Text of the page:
Daily Reflections January 8, 2017
Chapter 8 provides an account of Ezra’s return to Jerusalem, along with a company of several others. We are given a list of families that are to embark on this trip. A lifetime ago these folks had been told:
But seek the welfare of the city where I have sent you into exile, and pray to the LORD on its behalf, for in its welfare you will find your welfare. (Jeremiah 29:7)
These folks have lived in Babylon for a very long time and, they have prospered and have larger families, some are probably giving up businesses, and some are leaving family behind, but now they are heading back to the land of promise. I imagine there was a mixed sense of excitement and trepidation.
It is also important to note that after Ezra accounts for all of the people travelling back he notices that there are no Levites travelling with them. This poses a big problem for him so he sends some prominent men to convince some of the Levites to accompany this group of returning exiles. Once the Levites show up, Ezra declares a fast, and they pray for a good trip. This is important because as is stated in the text Ezra is ashamed to ask for a military escort, because he has told the king that God is going to protect them on their journey. Not that having an armed escort was wrong; Nehemiah took a group of soldiers with him, on his trip, for protection. Nehemiah saw the soldiers as God’s providence, and Ezra thought that not taking soldiers was God’s providence. Both are valid viewpoints. What makes this doubly interesting is the amount of riches they are taking back. In verses 24-30 we read the amount of gold, silver, and other precious items. Just to give you a reference point 1 talent would have weighed in at around 30 kilograms….needless to say this group of people, undefended, would have been a great target for bandits and thieves. Ezra’s trust in God’s protection was justified as they entered Jerusalem with all of the treasure that they started with. At the end of this chapter we see the work of God ending in the praise of God for the glory of God.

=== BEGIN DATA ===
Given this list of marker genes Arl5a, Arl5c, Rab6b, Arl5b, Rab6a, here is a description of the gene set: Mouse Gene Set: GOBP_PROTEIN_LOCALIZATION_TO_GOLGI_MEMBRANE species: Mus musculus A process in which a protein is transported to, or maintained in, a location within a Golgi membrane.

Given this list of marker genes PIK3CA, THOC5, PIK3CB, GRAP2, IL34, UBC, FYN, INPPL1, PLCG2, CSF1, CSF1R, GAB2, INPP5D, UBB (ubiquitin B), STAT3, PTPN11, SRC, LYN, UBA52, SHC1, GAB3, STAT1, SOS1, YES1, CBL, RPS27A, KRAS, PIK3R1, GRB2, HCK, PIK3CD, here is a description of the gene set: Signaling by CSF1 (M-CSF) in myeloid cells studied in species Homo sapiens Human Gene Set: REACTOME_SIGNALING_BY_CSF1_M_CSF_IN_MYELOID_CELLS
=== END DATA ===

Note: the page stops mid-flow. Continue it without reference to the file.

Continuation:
Associate Pastor Jon Welch
In Acts 8 we are introduced to Saul, whom we know better as the Apostle Paul – the greatest missionary in the history of the church. But here we encounter a Saul that is quite unlike the mighty minister who spread the gospel across the Near East. Instead we see a man who is so passionately opposed to the gospel that he is actively seeking out and persecuting Christ’s church.
But Saul was ravaging the church, and entering house after house, he dragged off men and women and committed them to prison. (Acts 8:3 ESV)
In light of the terrorism we see in the news today, take comfort in knowing that the man who brought the gospel to the Gentiles was once a terrorist himself. God hasn’t changed and He will use whomever He desires.
In the midst of persecution, Philip is faithfully carrying on in ministry. An Ethiopian eunuch was studying the scriptures in his chariot and Philip is prompted by the Holy Spirit to get involved.
And the Spirit said to Philip, “Go over and join this chariot.” 30 So Philip ran to him and heard him reading Isaiah the prophet and asked, “Do you understand what you are reading?” 31 And he said, “How can I, unless someone guides me?” And he invited Philip to come up and sit with him. (Acts 8:29-31 ESV)
When the Spirit of God stirs your heart to do something, run and do it. The conversion of this man did not spring from a highly organized evangelistic event or a strategic church plant – though both are valuable. No, this new birth was the result of the Spirit of God prompting, the Word of God being read and explained, and a servant of God being obedient. Christian, expect the Spirit to stir you to action. Believe that the Word of God is powerful to do the work of God. Pray that you will grow in obedience. Watch as God transforms the hearts of men and women around the world – even those of terrorists. God’s word is powerful and good!
Assistant Pastor Levi denBok